Implantable defibrillators, often referred to as an Automatic Internal Cardiac Defibrillator (AICD) or internal defibrillators, use electrodes which can be surgically inserted into a center patient’s chest. Perhaps you are wondering, “how can an implantable defibrillator work?” Implantable defibrillators are much like pacemakers. In fact, most implantable defibrillators can duplicate the functions performed by the pacemaker.
Implantable defibrillators monitor heart rhythm. They are able to administer shocks if programmed to do so. Most implantable defibrillators are programmed to supply an unsynchronized shock upon detection of ventricular fibrillation. Remember that the majority of defibrillators are implanted after someone has recently experienced at least one coronary arrest or other serious heart problem.
Some coronary arrest victims have noticed problems with implantable defibrillators. One particular problem is once the defibrillator delivers shocks constantly or at inappropriate times. This problem can usually be corrected fairly easy defibrillator AED. In fact, most emergency response personnel are been trained in reprogramming or resetting implantable defibrillators.
Another potential complication is infection. If an implantable defibrillator becomes infected, it has to be surgically removed. The patient is going to be treated with antibiotics before infection is cleared. It could be as long as two months before another defibrillator is implanted. In the meantime, an additional defibrillator is going to be used before new internal defibrillator is implanted.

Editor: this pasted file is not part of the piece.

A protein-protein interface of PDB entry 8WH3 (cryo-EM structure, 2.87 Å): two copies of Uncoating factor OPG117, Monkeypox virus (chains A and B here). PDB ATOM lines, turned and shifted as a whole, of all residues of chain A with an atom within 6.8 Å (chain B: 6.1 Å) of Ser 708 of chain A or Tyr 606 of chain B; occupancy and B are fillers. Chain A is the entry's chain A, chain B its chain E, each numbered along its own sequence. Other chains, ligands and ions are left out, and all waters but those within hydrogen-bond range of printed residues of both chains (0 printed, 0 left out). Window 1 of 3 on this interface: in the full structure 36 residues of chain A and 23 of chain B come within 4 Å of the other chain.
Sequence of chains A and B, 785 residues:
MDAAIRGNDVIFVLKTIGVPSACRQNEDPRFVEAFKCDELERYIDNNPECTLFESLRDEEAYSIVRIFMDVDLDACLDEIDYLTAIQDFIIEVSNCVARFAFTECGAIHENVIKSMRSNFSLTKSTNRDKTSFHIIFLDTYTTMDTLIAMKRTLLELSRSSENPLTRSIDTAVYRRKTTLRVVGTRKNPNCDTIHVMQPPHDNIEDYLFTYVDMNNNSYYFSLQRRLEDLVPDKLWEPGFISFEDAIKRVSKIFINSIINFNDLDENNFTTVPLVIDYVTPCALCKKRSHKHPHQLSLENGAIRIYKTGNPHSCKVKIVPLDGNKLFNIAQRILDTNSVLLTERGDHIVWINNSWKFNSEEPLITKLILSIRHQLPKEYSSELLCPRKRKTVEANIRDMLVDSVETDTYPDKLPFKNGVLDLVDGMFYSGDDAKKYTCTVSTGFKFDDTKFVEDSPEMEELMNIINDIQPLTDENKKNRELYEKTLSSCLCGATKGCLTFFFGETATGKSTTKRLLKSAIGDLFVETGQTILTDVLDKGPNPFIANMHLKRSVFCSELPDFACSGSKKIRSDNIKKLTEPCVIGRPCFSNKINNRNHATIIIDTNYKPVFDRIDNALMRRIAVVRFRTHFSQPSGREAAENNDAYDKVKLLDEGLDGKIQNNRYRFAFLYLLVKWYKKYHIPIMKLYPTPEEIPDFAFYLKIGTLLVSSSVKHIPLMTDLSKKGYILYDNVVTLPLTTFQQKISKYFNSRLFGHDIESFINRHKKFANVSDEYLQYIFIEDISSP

The implantable defibrillator can malfunction. It’s a physical device so there’s the danger of malfunction. Malfunctions cannot often be corrected as the defibrillator remains in the body. Often a fresh defibrillator is implanted in the place of the malfunctioning defibrillator.
Your final potential complication is a recall of the defibrillator. Much like pacemakers, it’s happened. The entire defibrillator might be recalled or some element of it, which basically is a similar thing for an implantable defibrillator. The implant will have to be surgically removed. Provided that the unit did not malfunction in anyway, causing internal damage, another defibrillator can be implanted at the same time the recalled one is removed.
So the very next time someone asks you, “how can an implantable defibrillator work?”, you’ll be able to give them an intelligent answer. Implantable defibrillators are essential for coronary arrest survivals. Given that they self-monitor and adjust, they give a greater quality of life for heart patients. Heart patients no more need to sit around, looking forward to the following attack that will kill them. Instead, they can begin their lives, enjoying each and every moment.